Mofis and moonlight: Your guide to the total lunar eclipse in Germany

The Local Germany
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Mofis and moonlight: Your guide to the total lunar eclipse in Germany
A lunar eclipse visible over Cologne cathedral in 2007. Photo: DPA

From the best observation spots to cute German astronomical vocabulary, here is everything you need to know ahead of the total lunar eclipse on Friday evening.


For several hours on Friday evening, almost the whole of Germany will have their eyes glued to the sky, as a red moon rises over the south-eastern horizon.

A lunar eclipse is known as a Mondfinsternis in German, though that is often shortened to the less sinister sounding Mofi. While Mofis happen every few years, this one is going to be something special.

First of all, it will be the longest total lunar eclipse of the 21st century. You would have to wait until 9th June 2123 to see one which is even a few minutes longer, so this is quite genuinely a once in a lifetime opportunity.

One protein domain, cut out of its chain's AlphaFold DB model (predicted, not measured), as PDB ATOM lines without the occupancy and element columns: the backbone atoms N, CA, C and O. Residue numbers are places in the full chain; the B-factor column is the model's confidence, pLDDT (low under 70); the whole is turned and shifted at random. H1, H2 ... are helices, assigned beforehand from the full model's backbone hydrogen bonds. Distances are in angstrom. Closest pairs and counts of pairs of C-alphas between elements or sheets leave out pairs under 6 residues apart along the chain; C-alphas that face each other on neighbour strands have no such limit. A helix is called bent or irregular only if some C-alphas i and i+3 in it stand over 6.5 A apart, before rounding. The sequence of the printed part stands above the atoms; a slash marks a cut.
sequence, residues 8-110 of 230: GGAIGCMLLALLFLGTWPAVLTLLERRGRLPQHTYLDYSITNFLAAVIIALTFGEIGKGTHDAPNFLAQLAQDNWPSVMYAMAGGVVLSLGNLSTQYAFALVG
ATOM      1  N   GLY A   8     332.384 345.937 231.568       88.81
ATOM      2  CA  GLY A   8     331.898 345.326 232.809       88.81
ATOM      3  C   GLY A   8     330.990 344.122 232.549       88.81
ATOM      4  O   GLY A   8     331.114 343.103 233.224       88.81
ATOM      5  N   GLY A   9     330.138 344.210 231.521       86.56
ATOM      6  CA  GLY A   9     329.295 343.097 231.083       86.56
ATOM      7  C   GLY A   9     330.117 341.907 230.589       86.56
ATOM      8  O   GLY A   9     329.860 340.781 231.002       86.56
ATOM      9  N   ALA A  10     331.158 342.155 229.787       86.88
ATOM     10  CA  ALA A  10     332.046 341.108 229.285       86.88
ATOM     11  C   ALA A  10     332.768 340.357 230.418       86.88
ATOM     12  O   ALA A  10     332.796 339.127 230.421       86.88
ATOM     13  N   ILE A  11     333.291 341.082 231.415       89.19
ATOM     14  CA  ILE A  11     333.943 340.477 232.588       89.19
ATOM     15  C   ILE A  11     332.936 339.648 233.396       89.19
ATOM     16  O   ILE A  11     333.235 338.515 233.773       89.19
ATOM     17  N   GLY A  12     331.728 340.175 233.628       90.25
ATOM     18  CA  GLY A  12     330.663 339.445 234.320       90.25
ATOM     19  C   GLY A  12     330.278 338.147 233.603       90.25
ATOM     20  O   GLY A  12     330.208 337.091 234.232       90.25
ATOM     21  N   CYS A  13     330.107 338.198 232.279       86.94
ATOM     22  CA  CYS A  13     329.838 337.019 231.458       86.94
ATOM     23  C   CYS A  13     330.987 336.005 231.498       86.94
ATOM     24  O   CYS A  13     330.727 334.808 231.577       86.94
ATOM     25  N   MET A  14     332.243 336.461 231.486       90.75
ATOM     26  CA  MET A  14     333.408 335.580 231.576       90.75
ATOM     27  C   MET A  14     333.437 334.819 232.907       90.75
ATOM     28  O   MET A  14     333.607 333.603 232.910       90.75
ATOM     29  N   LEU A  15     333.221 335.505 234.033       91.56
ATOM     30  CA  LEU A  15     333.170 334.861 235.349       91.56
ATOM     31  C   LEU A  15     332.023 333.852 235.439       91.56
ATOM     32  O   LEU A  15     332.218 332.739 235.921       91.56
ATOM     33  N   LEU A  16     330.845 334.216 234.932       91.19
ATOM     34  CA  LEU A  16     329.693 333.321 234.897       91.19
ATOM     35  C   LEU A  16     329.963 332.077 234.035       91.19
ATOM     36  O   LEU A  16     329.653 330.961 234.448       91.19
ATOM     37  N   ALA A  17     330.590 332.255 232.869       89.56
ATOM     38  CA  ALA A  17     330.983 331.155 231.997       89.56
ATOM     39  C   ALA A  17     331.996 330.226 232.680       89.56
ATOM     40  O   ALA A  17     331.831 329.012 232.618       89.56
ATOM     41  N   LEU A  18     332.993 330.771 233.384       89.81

Red moon rising

Secondly, by what astronomers say is pure coincidence, this is also happening at a moment when the orbits of Earth and Mars are as close to each other as they ever get. That means that, alongside a red moon, you will also be able to see the red planet more clearly than ever.

The moon glows red during a total lunar eclipse due to longer wavelength red light being deflected by the Earth’s atmosphere. Though the moon is completely shadowed from the sun by the Earth for the duration of the eclipse, the red light is deflected onto the moon, giving it a brick-red hue. The phenomenon is sometimes known as the "blood moon".

When to watch

In Germany, the moon will begin to rise at 8:58 pm, and is expected to be completely in the Earth’s shadow around half an hour later, when it will start to glow red.

For the best views, though, you will have to wait until 10:21 pm, when the sun will have fully set and the sky is as dark as possible. From then, there will be about an hour of Mofi magic before the moon begins to move out of the Earth’s shadow at 11:13pm.

Even after that, there will still be another hour of partial eclipse, but the key window will be that hour between 10:21pm and 11:13pm.

Where to watch

For the best views, it is worth getting as high as you can, and finding somewhere with a good view towards the south-east. 

If you can get out of the city and away from artificial light, all the better. Clear skies will also be important. Though there is a little cloud cover forecast in the east of the country, most of Germany can look forward to an uninterrupted view of the rising red moon.



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